The biology of an anxiety attack

The biological basis of an anxiety attack is tied to the actions of the body’s autonomic nervous system – a division of our nervous system that, without conscious control, regulates our bodily organs and systems.

When stimulated, the autonomic nervous system kicks into gear, causing the release of adrenaline into the bloodstream. And that’s when things flare up.

Pulses of adrenaline are produced in response to a stimulus  one that causes the body to kick into a defensive fight-or-flight mode. With anxiety, these stressful stimuli include excessive thoughts, heightened worries, trauma triggers and objects posing as threats. Even subconscious phenomena have been proposed as provokers; it is known that sufferers may wake up from a night’s sleep in a bout of panic. The stimuli add to the existing level of distress, making a person’s breath shallower, often inducing profuse sweating, and initiating a dark foreboding, all in the space of a moment.

Combating anxiety

According to the NHS, there are a number of techniques that can be employed to manage the distressing symptoms of an attack. Staying in a fixed spot, deep breathing and actively issuing a challenge in your mind to the fears on which you may be fixating are crucial things to do in the immediate stages. I wasn’t sure whether in my latest case I had done this instinctively or out of habit from past struggles. Either way, the methods were relieving.

The end of an attack is reached through an eventual depletion of adrenaline, which tells the body that it no longer needs to be on high alert. It brings with it tiredness but a welcome passing of the crisis. However, without a longer-term, pragmatic approach to tackling the disorder, it’s almost certain that an individual will face another intense period of anxiousness. So how should anxiety sufferers manage the issue over a longer period of time?

This is where therapy can be an extremely useful form of intervention. Cognitive behavioural therapy (CBT) is the most common form of therapy for the disorder, with research demonstrating its effectiveness in treating the closely related disorders under the umbrella of anxiety. CBT focuses on a reconfiguring of thought patterns, shifting perceptions and a redefining of negative sources of fear.

Recently, I spoke to David Potts, a CBT therapist, to discuss how therapy can be of benefit. He said: “In therapy we'd work on specifics. It would involve telling yourself what the triggers are. Often people have very negative views about what's happening to them [during an attack]; they'll think I'm having a heart attack or I'm going to die and those kinds of thoughts form a vicious cycle and the panic gets worse.”

According to Potts, being attuned to the occurrence of an anxiety attack is essential in taking active steps to overcome it. It can facilitate the process of calming down, allowing the person in the midst of an attack to separate the thoughts in their mind from the reality of a particular situation.

Therapy can also offer an individualised approach to understanding a person’s anxiety. Potts told me: “Often, from a therapy perspective, we are considering what’s happening to them [the patient] in their lives that lead them to be more anxious than other people. It could include things they’ve experienced in childhood, it could be ways that families are, or it could involve ways that they’ve learnt to manage different emotions.”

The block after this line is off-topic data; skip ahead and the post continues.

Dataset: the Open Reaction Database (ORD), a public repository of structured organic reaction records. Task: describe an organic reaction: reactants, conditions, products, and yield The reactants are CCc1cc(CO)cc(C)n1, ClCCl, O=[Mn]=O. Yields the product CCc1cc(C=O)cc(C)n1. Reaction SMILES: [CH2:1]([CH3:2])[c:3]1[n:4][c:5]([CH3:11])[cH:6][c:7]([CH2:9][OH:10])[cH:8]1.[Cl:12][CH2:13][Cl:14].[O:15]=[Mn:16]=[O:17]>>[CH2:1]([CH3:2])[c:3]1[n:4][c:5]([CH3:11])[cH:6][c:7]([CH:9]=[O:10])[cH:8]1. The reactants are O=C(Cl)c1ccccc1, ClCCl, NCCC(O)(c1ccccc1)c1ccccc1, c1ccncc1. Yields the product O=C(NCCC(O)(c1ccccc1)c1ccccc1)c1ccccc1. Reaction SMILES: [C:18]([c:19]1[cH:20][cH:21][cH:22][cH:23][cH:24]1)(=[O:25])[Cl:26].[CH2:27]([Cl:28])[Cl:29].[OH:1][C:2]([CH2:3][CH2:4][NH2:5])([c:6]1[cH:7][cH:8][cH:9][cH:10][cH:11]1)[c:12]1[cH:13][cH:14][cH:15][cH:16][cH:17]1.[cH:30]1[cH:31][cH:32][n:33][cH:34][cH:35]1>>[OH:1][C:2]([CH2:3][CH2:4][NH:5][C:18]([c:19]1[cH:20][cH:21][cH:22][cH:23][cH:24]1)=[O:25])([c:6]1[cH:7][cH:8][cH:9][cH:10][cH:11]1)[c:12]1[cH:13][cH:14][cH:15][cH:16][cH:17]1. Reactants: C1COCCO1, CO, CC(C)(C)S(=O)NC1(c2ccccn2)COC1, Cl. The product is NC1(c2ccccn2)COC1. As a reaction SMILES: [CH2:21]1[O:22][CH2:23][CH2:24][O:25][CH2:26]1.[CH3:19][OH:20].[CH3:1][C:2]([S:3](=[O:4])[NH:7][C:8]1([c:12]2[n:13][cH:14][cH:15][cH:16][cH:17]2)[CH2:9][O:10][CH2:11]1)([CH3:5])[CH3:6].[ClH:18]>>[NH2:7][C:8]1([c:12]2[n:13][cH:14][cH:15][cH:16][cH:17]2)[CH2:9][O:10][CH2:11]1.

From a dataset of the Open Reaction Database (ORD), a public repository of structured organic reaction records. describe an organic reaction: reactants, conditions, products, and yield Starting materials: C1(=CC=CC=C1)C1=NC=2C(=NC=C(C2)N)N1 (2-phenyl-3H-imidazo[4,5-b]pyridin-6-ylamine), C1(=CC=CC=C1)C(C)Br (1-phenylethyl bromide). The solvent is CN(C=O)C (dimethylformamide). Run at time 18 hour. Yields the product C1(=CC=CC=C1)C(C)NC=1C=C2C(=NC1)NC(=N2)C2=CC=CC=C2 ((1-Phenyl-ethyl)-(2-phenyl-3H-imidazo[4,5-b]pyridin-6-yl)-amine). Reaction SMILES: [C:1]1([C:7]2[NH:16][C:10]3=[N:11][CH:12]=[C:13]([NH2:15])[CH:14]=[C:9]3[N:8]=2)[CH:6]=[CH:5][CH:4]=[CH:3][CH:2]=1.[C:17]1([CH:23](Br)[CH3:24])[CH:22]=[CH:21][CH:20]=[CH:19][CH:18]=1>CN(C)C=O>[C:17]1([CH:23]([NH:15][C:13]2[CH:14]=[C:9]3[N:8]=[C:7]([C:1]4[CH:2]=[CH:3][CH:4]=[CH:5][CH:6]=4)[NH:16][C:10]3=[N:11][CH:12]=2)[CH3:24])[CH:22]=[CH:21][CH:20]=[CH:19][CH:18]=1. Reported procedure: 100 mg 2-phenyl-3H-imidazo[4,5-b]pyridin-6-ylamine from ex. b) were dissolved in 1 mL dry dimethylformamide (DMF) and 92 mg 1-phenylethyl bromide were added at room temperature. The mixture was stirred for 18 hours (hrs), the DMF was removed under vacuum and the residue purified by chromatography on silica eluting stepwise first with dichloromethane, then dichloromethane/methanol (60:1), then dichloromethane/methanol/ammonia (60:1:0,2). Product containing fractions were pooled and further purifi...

Beyond therapy, medication is available to aid anxiety. Appropriate to a disorder that can affect people in various ways, there are different types of medication. Selective serotonin reuptake inhibitors (SSRIs) are the most common form of medication. SSRIs are antidepressants that seek to increase levels of serotonin in our brains – a neurotransmitter thought to be central to the maintenance of mood. Other drugs available (in case of side effects from SSRIs) include serotonin and noradrenaline reuptake inhibitors (SNRIs), pregabalin and benzodiazepines. Though alleviating, medication is something that should supplement forms of therapy, as the pills themselves won’t solve the social triggers and problems that cause anxiety.

As people have increasingly moved towards holistic lifestyles, emphasis on exercise and dietary intake has been elevated. Eating healthier has been linked to reduced symptoms of anxiety, while exercise has been proven to reduce levels of stress in the long run. Reduced stress equates to a reduced risk of an anxiety attack.

Changes to the brain from exercise have been documented too. Researchers at Princeton University found that physical exercise generates excitable new brain cells in the hippocampus – an area of the brain involved in emotional responses. Though the excitability of the neurons would generally be unfavourable (priming the brain for anxiety), researchers found that the impact of exercise was one which had a calming effect, as the exercise was able to switch off the newly-generated, excitable neurons at times when they weren’t required.

When just a ten-minute walk has been shown to offer benefit, there seems to be very little to oppose the implementation of exercise as a form of therapy for anxiety.

Living with anxiety

Perhaps surprisingly, anxiety can be harnessed as a tool of empowerment for some. When it occurs at a smaller scale, it can serve as an informative warning against stressors, and help an individual focus and pinpoint their attention.

As a sufferer, acknowledgement of anxiety seems to be the key to unlocking the resources that can dull its impact. With carefully paid attention, responsibility and mindfulness, the waves of anxiety threatening to drench you can be reduced to smaller, more manageable ebbs and flows.